As a cloud practitioner, it's essential to have a good understanding of Amazon Web Services' Elastic Compute Cloud (EC2) and its features. EC2 is a core service in AWS, allowing users to create and manage virtual servers in the cloud. This article serves as a cheat sheet for EC2, covering key concepts and features that every cloud practitioner should know.
EC2 instance is a virtual server in the cloud, which you can launch in a matter of minutes. AWS provides a wide variety of instance types, ranging from general-purpose to compute-optimized, memory-optimized, and storage-optimized instances. Each instance type has different specifications, including CPU, RAM, and storage.
A security group acts as a virtual firewall for your EC2 instances. It controls inbound and outbound traffic to your instances, and you can allow or deny traffic based on IP addresses, ports, and protocols. You can assign one or more security groups to an instance, and you can modify the security groups anytime.
EC2 User Data
EC2 user data is a script or data that you can pass to an instance when you launch it. The instance can then use the data to configure itself, install software, or perform other tasks. User data is commonly used to automate the instance configuration process, such as installing web servers, setting up databases, and more.
Secure Shell (SSH) is a protocol used to access remote systems securely. You can use SSH to connect to your EC2 instances and manage them from your local machine. To use SSH, you need an SSH key pair, which consists of a public key and a private key. You can create an SSH key pair using AWS or use an existing one.
EC2 Instance Role
An EC2 instance role is an IAM (Identity and Access Management) role that you can assign to an EC2 instance. The role provides the instance with permissions to access AWS resources, such as S3 buckets, DynamoDB tables, and more. You can assign a role to an instance when you launch it, or you can modify the role anytime.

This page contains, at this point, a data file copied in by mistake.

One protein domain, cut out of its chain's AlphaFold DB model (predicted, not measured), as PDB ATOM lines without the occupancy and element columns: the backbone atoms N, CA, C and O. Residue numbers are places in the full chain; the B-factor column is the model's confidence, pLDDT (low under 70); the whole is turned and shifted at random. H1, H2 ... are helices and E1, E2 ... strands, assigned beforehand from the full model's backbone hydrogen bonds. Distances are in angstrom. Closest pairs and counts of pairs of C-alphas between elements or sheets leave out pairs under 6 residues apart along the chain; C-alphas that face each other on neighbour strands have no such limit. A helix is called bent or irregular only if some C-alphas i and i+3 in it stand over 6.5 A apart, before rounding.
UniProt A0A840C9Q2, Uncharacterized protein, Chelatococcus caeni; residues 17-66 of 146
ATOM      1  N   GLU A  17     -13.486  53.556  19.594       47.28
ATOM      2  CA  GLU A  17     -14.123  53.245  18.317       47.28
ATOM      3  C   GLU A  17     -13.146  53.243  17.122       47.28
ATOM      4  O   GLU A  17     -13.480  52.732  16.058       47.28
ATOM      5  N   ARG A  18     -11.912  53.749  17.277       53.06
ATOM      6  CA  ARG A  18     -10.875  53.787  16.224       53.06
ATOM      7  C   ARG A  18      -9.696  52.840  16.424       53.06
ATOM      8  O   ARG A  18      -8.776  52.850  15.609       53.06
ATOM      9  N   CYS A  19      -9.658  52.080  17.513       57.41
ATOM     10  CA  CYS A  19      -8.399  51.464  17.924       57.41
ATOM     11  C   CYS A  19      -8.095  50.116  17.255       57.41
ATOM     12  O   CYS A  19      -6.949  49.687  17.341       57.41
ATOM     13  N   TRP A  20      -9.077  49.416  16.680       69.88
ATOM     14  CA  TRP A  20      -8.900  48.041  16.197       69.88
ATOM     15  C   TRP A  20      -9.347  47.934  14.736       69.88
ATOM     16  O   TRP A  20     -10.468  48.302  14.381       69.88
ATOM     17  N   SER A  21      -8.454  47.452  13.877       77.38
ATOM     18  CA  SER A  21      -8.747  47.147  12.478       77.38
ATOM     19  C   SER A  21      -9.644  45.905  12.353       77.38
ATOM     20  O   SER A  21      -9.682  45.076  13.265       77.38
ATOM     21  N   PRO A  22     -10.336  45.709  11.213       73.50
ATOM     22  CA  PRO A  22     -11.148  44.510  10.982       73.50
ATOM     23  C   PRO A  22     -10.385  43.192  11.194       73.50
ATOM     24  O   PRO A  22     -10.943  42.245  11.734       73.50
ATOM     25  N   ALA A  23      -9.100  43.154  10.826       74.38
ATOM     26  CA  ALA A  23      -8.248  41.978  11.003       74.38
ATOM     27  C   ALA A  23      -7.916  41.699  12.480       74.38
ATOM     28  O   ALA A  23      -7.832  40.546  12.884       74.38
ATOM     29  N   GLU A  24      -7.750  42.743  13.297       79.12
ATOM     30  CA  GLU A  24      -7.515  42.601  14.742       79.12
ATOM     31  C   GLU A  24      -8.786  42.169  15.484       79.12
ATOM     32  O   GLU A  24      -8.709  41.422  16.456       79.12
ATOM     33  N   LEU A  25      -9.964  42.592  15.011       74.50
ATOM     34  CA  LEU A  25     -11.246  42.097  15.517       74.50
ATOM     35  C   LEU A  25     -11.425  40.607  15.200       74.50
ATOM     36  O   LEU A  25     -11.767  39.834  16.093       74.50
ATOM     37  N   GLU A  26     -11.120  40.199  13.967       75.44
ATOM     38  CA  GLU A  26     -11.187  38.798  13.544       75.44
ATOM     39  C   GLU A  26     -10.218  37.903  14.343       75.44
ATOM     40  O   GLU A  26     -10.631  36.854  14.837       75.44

AWS provides three purchasing options for EC2 instances: On-Demand, Reserved Instances, and Spot Instances. On-Demand instances are charged by the hour, and you can start and stop them anytime. Reserved Instances provide a discount for a one- or three-year term, but you need to pay upfront. Spot Instances allow you to bid for unused EC2 capacity and can be significantly cheaper than On-Demand instances.
EC2 is a powerful service in AWS, allowing users to launch and manage virtual servers in the cloud. In this article, we covered key concepts and features that every cloud practitioner should know, including EC2 instances, security groups, user data, SSH, instance roles, and purchasing options. By understanding these concepts, you can better manage your EC2 instances and optimize your cloud infrastructure.